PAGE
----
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    Review of HUMANITY'S EDGE by Tamara Wilhite

    BLUPHI'ER Publishing, November 2005

    Everyone loves 'father,' but how does it happen that there is only one parent? And why are there so many tunnels when so few 'children' remain? When one of the children investigates, she discovers that 'father' has been hiding too many secrets. A religious 'cult' seems to attract bad luck, yet it has truly loyal members--more secrets? A plan to control earthquakes backfires, and all of Earth is gradually becoming uninhabitable. After disaster, humans learn that they aren't the only intelligent species--will they be the dominant one? Resistance to disease may help--but it might be worse than death. A twist of birth results in premature brilliance, but premature aging as well. Telepaths battle for survival--and for dominance. Colonists to a new world wonder if they really are alone. Cyborgs battle bio-engineered creche-born--can humans even claim a part of the future? Engineered geniuses solve humanity's problems, but their own bodies are ticking time bombs. An experiment leads to a strange ability that comes only with someone else's death. Suicide becomes an artistic statement. Meat and burning charcoal become crimes.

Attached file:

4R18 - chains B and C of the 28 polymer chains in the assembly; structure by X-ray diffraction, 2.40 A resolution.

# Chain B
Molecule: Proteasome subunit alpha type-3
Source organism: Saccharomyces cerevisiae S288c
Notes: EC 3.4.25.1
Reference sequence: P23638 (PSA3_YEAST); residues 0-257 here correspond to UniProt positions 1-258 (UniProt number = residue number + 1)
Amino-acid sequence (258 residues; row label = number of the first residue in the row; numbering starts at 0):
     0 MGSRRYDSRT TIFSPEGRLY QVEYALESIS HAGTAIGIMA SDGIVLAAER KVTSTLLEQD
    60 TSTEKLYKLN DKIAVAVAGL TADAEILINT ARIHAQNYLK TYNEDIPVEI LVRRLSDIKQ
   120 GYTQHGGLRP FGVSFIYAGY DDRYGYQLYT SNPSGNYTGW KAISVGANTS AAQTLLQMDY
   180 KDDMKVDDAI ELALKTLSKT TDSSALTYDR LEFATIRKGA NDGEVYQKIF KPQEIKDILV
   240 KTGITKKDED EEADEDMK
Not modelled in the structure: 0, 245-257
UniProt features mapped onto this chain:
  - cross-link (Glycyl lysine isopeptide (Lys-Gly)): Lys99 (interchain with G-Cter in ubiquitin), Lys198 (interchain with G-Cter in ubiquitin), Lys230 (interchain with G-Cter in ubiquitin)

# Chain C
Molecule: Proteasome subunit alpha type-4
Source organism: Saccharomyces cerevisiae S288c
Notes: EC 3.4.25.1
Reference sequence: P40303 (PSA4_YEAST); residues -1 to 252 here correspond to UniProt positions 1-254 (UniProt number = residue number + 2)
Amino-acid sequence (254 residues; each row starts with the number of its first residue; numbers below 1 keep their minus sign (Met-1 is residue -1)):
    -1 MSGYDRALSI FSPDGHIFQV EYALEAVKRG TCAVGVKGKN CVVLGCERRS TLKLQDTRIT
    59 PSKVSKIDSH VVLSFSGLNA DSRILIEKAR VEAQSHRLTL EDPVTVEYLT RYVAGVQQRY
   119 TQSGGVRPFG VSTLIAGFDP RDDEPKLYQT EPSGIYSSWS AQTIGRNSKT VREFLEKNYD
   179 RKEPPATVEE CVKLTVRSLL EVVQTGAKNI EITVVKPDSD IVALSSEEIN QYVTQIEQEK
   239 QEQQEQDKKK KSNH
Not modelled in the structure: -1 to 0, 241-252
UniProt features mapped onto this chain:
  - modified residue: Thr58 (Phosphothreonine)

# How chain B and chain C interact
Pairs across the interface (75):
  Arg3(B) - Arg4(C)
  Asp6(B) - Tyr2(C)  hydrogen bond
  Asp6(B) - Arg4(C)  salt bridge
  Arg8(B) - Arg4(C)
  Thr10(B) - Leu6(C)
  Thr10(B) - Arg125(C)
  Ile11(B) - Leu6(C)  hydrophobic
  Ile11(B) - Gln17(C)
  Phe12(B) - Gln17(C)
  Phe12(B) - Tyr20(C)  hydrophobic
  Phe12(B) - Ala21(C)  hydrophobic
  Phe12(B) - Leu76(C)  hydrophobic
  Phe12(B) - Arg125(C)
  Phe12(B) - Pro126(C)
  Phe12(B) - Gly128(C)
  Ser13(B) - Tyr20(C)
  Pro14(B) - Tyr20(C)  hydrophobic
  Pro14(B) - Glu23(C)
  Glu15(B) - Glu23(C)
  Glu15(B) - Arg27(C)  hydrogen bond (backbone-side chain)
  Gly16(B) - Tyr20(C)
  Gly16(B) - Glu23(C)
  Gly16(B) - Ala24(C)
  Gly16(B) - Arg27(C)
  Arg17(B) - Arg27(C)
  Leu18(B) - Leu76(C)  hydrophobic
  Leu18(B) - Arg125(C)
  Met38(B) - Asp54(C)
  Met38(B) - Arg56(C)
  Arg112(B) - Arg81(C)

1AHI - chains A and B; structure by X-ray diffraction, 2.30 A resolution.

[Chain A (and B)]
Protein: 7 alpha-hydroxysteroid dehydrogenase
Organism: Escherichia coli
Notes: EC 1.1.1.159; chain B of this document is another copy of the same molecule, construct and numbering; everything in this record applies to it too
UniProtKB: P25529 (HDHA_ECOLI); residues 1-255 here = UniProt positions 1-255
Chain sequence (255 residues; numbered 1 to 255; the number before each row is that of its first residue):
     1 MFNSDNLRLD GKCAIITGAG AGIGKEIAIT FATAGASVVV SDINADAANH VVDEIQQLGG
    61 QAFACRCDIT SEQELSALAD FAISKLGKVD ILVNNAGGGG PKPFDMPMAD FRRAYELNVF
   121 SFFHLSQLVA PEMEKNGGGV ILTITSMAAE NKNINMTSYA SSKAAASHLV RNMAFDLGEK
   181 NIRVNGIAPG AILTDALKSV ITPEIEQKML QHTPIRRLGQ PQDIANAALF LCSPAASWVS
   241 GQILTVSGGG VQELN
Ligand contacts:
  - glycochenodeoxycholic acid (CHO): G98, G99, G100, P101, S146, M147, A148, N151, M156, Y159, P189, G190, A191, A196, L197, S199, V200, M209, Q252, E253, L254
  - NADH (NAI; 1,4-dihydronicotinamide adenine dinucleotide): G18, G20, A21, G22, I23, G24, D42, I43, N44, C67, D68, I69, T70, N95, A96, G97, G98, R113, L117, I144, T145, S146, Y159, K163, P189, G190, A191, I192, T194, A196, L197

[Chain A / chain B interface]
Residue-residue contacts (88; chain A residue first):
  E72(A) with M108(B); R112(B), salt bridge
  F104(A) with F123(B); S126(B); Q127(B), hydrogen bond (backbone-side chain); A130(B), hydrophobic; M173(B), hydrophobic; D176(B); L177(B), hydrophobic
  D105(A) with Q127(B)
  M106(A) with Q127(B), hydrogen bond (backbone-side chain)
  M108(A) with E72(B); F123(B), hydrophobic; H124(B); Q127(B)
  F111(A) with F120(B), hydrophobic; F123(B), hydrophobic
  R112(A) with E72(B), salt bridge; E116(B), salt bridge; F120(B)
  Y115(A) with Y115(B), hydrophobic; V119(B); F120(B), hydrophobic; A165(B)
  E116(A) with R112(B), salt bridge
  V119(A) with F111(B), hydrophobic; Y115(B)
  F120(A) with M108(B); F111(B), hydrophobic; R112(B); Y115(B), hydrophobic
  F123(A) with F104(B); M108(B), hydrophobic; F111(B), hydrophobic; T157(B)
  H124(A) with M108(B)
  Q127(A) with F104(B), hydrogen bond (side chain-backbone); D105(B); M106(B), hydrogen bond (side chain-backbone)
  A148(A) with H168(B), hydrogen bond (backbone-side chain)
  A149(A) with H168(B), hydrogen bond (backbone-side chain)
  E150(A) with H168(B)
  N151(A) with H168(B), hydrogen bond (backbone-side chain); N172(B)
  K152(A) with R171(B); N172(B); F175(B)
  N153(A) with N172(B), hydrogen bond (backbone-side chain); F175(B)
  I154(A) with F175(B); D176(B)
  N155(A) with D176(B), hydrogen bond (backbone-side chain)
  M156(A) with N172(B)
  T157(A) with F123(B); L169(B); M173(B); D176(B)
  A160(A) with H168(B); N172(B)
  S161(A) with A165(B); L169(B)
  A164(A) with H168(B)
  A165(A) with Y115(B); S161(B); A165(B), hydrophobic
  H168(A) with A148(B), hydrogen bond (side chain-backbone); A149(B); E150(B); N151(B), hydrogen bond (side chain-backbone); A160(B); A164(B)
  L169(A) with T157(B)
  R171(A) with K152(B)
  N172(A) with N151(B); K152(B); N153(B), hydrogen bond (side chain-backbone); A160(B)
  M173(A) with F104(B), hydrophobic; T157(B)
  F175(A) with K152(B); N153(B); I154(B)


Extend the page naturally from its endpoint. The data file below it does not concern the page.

In HUMANITY'S EDGE, author Tamara Wilhite creates an intriguing series of speculations. The stories are connected thematically as White explores what it means to be a human, and how humanity may change under the stresses it is certain to find itself falling under.

    The stories collected in HUMANITY'S EDGE are well written and Wilhite asks intriguing questions. I think that the short story format worked against White, however. These stories are too important, and the questions White asks are too real to be summed up with the little end-twists that are the basic tool of the short story writer. I certainly found a lot to enjoy in HUMANITY'S EDGE, but I also felt like something was missing.

    Two Stars

    Reviewed 5/21/07

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